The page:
I stayed out of the states for three and a half years until late 1972, until the Vietnam War was over. Upon my return, I worked and saved money to travel to Mexico and Guatemala, and ultimately visited California for the first time. When I learned that Ali Akbar Khan had opened his music school in Marin County, I went back to Georgia to work and save enough money to ultimately move to California. I’ve been a West Coaster ever since. The rest, as they say, is history.
A few words about the food: every meal (hopefully) is an adventure. Just like a tourist can have the best French meal of one’s life in a small Paris bistro, the most humble Indian vegetarian restaurant can outdo anything available in the states. Indian meals are very inexpensive if not taken in a tourist-oriented restaurant. The spices are fresher and sprinkled more liberally. India is a vegan paradise, since a large part of the Hindu and Jain populations are strict vegetarians, if not vegans. (But I remain an omnivore.) At the same time, an international cuisine culture is growing in Mumbai, from pizza to falafel to sushi and beyond.
I call this my “musical vacation.” With help from my friends, I’ve played music with my friends somewhere almost every day. Concerts include the National Association for the Performing Arts with Susan, playing twice in a new upscale jazz venue within the Royal Opera House complex called The Quarter, and several nights at the Bandra Base, a small performance venue managed by my American expat friend Dee Wood, who’s lived in India for over thirty years. I’ve played with visiting musicians from Japan, Italy, Hungary, and France. There’s quite a growing music scene here, led for the last five years by the True School of Music, a school teaching jazz, pop, improvisation, engineering, production, and music business in general. The TSM employs guest foreign jazz musicians who instruct the local musicians in our most wonderful American cultural export: Jazz.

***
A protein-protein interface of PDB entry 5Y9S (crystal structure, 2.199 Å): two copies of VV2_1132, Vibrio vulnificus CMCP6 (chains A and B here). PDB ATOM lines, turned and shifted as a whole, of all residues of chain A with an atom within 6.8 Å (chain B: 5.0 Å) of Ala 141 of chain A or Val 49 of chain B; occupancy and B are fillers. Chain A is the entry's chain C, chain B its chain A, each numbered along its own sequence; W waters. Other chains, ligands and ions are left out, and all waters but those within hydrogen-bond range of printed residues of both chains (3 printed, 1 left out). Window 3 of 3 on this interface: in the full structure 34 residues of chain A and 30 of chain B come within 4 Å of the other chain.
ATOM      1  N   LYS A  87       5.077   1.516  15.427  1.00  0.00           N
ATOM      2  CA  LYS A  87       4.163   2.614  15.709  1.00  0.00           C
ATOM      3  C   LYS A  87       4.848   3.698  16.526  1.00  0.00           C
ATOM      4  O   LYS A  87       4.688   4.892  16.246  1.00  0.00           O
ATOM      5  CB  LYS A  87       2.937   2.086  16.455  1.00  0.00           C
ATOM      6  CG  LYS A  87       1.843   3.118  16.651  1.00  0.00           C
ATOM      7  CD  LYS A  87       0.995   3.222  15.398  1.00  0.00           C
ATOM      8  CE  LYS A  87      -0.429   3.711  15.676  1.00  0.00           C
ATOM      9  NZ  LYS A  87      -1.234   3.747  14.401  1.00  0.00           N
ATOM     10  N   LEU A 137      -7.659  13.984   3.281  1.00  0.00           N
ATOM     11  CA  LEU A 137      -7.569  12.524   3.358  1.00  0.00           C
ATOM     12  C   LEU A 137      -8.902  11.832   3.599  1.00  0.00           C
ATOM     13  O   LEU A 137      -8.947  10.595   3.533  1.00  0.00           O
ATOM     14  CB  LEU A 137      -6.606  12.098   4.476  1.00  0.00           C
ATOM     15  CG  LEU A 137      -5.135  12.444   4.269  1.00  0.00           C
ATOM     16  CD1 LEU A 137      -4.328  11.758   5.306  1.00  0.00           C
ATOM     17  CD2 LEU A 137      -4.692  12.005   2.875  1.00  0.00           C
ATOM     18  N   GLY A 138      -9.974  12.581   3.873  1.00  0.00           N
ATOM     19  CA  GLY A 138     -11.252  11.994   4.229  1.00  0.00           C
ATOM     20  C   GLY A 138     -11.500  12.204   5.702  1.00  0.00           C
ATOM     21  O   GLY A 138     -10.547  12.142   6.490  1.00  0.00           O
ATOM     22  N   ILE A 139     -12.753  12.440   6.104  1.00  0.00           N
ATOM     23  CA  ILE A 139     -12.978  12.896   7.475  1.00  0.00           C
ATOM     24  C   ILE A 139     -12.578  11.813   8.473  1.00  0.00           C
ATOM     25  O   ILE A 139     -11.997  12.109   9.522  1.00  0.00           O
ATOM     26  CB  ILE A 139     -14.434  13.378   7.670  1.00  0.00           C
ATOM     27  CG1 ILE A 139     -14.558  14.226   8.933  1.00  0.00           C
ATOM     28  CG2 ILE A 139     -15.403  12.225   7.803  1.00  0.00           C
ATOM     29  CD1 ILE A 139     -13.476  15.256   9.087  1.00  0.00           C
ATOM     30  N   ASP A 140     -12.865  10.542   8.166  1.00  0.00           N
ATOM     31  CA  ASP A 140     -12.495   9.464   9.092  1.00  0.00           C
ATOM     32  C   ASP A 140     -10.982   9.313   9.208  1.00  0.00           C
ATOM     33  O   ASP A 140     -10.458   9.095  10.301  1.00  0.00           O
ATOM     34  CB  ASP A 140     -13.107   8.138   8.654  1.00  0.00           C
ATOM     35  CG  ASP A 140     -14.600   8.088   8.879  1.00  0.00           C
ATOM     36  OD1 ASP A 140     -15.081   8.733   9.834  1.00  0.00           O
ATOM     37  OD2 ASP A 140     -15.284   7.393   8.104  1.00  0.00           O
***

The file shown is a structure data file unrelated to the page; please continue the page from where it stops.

During the early 80’s when I worked in the Bollywood film industry playing my Lyricon wind synth, I had the honor of recording on a song with the woman who holds the Guinness Book of World Records for the most combined recordings of anyone in the world, Lata Mangeshkar. This week, I had the honor or performing on the album of her nephew Baiju Mangeshkar. I had met him a year ago, and in the meantime Susan and I recorded some tracks in our Reno studio to be on the album. Baiju invited me into the studio to video me “flute-synching” for a promotional video. And while I was there, I recorded alternate flute tracks to the ones I had previously sent from Reno. His music is basically original Indian pop music, which will be released only online. Not enough people (anywhere) are buying enough CD’s to warrant the large manufactured lots of previous years.
Ultimately, it’s the people that make a place livable. Except for the haughty rich with their noses in the air, practically anybody of any religion or economic class will return my smiles very readily. This is not the cold traditional formality of Northern Europe. This is the warm openness of a huge population forced to live close together in a society that somehow helps even the poorest lame beggars to survive.
Finally, I want to relate that this year and for several years previously, I’ve had the privilege of staying in Lajo Gupta’s luxurious Mumbai apartment. Lajo is the daughter of maestro Ali Akbar Khan. We met in the late 70’s, were out of touch for two decades, and then re-connected through Facebook. Lajo lives most of the year (for the last 30 years) with her husband and daughters in Dubai. She comes to her apartment in Mumbai a few times per year, thankfully at the time of my annual visits, which are at the height of the winter concert season.
I hope to continue these annual Indian musical vacation-pilgrimages as long as I possibly can.
Here are some photos of “My Musical Vacation” in Mumbai:
Dallas with Baiju Mangeshkar & Lajo Gupta